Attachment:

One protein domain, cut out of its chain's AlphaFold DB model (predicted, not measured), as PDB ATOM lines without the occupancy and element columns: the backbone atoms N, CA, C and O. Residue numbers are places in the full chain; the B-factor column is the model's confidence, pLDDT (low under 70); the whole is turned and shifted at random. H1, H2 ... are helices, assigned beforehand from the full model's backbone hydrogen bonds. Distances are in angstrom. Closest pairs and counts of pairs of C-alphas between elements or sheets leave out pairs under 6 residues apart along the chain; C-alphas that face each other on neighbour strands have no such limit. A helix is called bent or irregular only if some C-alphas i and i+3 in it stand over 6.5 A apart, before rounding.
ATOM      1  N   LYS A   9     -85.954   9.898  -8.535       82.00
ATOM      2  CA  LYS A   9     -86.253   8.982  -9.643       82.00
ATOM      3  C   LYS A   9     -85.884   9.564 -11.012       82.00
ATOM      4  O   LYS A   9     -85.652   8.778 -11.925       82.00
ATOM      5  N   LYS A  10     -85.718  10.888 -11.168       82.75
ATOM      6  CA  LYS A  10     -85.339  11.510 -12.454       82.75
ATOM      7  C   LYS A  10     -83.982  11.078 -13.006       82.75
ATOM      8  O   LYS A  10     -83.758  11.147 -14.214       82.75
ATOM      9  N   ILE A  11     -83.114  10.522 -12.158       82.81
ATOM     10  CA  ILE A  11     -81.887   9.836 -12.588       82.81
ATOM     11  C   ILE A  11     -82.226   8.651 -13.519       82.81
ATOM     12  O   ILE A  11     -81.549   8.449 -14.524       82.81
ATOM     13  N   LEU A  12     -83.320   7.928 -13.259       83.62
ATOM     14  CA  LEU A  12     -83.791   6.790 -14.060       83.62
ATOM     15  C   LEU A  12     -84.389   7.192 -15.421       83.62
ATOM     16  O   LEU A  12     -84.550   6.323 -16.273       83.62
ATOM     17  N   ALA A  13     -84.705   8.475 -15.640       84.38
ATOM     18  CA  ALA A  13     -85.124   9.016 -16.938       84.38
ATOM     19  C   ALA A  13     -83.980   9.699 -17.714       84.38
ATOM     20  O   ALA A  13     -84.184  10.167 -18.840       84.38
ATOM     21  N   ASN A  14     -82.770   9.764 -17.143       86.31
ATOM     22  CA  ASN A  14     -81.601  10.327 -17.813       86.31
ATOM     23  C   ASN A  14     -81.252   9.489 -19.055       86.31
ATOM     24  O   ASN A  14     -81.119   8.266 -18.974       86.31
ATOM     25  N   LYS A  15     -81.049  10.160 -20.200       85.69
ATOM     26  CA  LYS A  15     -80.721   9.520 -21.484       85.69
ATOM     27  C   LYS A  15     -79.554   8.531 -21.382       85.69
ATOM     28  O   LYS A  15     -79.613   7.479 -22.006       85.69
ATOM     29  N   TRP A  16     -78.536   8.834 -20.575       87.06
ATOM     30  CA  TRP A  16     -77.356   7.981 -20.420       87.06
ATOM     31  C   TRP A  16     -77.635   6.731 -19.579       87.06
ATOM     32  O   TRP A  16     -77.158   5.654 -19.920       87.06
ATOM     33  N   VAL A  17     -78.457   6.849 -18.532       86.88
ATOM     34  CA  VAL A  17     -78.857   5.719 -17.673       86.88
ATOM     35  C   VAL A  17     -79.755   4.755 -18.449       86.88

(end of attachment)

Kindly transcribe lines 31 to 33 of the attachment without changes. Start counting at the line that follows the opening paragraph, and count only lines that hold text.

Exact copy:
ATOM     31  C   TRP A  16     -77.635   6.731 -19.579       87.06
ATOM     32  O   TRP A  16     -77.158   5.654 -19.920       87.06
ATOM     33  N   VAL A  17     -78.457   6.849 -18.532       86.88